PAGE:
Artificial intelligence and big capital, same struggle, according to Pablo Jensen

The book. Here is a short and stimulating book, which is moreover based on a nice surprise. Physicist Pablo Jensen draws an unexpected thread to link one of the major technical innovations of recent years to one of the economic theories that have left their mark on our societies the most. Namely, artificial neural networks, or deep learning, and neoliberalism. In a hundred pages, the author, after having defined these two concepts, sets out fruitful analogies between them. And finding them both limited, he outlines both scientific and political avenues to correct their flaws.

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At the origin of this unexpected connection, there is the sixth bibliographic reference of an article published in 1958 by Frank Rosenblatt, describing the first artificial neural network, the Perceptron. The note points to a 1952 book on theoretical psychology by a future Nobel Prize winner in economics, the Austrian Friedrich Hayek, considered one of the thinkers of neoliberalism, which emphasizes competition and the market.

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What relationship between the two? In fact, Hayek sought to describe the emergence of our sensations with physical laws. He also wanted to understand how an order can emerge from so many different brains. And it is quite close to what an artificial intelligence algorithm, such as the Perceptron or its successors, does: it is built by adjusting its millions of parameters in order to perfectly answer a series of questions.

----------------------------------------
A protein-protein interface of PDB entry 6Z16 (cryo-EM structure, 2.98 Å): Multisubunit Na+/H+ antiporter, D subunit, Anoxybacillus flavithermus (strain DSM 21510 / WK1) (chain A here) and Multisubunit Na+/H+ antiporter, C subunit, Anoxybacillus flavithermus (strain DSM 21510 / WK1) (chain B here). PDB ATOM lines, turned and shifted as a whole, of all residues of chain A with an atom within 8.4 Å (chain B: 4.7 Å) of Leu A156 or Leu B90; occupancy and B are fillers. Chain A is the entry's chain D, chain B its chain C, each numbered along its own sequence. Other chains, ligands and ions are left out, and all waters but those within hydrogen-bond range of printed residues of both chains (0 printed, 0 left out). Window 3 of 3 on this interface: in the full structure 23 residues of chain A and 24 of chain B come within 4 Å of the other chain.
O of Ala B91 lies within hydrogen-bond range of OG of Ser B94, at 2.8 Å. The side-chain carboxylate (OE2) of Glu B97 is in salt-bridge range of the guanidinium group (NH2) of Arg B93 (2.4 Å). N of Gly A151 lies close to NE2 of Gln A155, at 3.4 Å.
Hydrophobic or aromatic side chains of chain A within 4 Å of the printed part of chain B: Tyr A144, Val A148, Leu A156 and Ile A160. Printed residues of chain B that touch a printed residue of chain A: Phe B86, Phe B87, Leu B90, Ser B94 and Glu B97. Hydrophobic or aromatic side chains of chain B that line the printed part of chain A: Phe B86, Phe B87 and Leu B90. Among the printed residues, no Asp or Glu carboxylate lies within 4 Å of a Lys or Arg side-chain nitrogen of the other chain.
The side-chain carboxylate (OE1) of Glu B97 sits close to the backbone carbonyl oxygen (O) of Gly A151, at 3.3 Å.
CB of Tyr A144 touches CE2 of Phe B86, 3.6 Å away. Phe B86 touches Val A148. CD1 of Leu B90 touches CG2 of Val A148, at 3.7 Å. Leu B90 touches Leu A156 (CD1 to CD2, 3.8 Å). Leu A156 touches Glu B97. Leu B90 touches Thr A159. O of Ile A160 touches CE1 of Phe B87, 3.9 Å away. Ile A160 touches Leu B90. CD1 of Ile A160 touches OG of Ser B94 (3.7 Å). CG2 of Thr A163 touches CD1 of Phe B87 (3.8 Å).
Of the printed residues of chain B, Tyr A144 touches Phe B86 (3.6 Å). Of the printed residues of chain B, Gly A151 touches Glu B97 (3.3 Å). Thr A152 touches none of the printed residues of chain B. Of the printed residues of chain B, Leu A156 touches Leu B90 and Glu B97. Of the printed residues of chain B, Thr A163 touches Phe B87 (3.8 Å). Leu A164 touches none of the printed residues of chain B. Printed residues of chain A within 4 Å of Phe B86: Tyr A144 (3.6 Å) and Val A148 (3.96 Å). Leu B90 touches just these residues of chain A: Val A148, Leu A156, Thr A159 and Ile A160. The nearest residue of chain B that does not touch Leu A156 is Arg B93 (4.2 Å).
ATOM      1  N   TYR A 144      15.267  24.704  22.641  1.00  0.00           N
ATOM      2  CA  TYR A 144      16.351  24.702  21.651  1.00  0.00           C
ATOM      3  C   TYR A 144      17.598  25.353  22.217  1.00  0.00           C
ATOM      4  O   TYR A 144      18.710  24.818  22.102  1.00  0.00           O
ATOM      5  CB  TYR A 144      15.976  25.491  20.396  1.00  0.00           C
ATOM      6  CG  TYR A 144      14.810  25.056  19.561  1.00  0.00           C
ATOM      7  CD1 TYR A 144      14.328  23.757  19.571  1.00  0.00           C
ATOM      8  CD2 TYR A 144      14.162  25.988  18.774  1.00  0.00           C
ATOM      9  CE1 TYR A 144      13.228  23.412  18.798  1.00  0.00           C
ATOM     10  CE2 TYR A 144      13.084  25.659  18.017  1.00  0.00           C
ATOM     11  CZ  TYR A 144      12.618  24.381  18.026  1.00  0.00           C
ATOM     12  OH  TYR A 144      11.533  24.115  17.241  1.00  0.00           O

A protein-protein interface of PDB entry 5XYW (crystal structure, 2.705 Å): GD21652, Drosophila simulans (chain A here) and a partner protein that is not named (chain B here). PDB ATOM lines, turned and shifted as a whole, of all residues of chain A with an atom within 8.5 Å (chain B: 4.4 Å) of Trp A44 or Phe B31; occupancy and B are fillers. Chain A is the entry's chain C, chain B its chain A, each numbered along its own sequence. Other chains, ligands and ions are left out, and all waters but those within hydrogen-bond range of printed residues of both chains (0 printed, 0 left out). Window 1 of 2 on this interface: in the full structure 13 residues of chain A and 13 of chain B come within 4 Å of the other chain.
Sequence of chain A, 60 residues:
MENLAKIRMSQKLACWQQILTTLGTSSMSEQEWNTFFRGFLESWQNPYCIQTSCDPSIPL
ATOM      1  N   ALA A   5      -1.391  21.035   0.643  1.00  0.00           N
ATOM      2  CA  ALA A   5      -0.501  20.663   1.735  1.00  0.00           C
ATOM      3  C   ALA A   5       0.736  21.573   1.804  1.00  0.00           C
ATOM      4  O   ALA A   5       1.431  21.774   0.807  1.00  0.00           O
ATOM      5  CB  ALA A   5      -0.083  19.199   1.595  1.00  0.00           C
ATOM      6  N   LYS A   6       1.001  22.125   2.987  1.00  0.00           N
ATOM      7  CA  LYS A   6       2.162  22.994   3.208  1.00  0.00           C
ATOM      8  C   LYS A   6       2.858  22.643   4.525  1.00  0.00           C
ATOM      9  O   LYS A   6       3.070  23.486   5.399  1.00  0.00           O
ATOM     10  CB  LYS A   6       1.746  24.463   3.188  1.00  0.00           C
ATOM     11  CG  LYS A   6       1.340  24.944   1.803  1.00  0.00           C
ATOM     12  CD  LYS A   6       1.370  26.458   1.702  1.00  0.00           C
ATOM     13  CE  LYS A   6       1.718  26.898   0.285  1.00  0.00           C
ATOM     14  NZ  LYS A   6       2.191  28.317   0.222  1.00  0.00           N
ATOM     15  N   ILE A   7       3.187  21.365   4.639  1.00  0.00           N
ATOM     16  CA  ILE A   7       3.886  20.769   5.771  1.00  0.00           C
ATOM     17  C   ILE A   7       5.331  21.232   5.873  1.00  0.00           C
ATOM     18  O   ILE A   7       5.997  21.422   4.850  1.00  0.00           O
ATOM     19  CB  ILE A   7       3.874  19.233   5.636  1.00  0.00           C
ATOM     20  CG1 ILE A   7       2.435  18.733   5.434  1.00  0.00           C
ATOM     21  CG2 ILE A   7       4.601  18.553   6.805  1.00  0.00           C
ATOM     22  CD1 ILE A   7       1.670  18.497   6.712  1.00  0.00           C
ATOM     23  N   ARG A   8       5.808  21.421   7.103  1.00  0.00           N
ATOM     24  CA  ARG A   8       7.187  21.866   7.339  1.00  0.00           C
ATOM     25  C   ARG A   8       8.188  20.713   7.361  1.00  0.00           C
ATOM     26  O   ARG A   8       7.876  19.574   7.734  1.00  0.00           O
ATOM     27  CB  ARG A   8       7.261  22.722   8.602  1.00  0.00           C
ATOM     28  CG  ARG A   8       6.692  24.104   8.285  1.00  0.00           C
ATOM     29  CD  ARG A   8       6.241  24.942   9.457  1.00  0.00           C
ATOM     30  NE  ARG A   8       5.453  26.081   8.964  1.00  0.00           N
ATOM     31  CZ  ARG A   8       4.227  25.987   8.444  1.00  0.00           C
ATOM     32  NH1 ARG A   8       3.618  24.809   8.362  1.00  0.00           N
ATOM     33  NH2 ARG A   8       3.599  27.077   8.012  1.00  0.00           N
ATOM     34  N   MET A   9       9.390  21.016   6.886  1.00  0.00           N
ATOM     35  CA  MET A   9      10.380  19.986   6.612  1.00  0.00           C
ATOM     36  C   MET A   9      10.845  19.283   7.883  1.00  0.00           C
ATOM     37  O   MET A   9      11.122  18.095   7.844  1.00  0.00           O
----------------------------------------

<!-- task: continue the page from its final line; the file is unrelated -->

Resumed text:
Spontaneous order

This ties in with Hayek’s vision of societies and the economy. Neurons are the agents of a market. The neural architecture corresponds to the organization of this market. The “stimuli” on neurons are the prices. Finally, without setting individual general rules, in both cases there emerges an answer or a price which corresponds to the general objectives set. A spontaneous order arose without anyone being able to really anticipate it and, above all, not being able to explain it.

However, this has some flaws. For example, AI solves complex questions, but does not always help to understand why such and such an answer came about, ultimately providing little knowledge about the world it describes. Politically, neoliberalism appears “authoritarian” since it eliminates the central question of the general objectives of the markets and therefore subjects individuals to laws which escape them.

In conclusion, Pablo Jensen, who had already described the difficulties in mathematizing individuals in Why society does not let itself be put into equations (Seuil, 2018), dares to propose a political organization that does not have the flaws of neoliberalism or AI. A hint of “planning” to have rules. A pinch of “market” to get out of complex situations. A bit of “commons” for organizations with collectively debated objectives. And a lot of intelligence to nest and link these three “tools” together. Easy.

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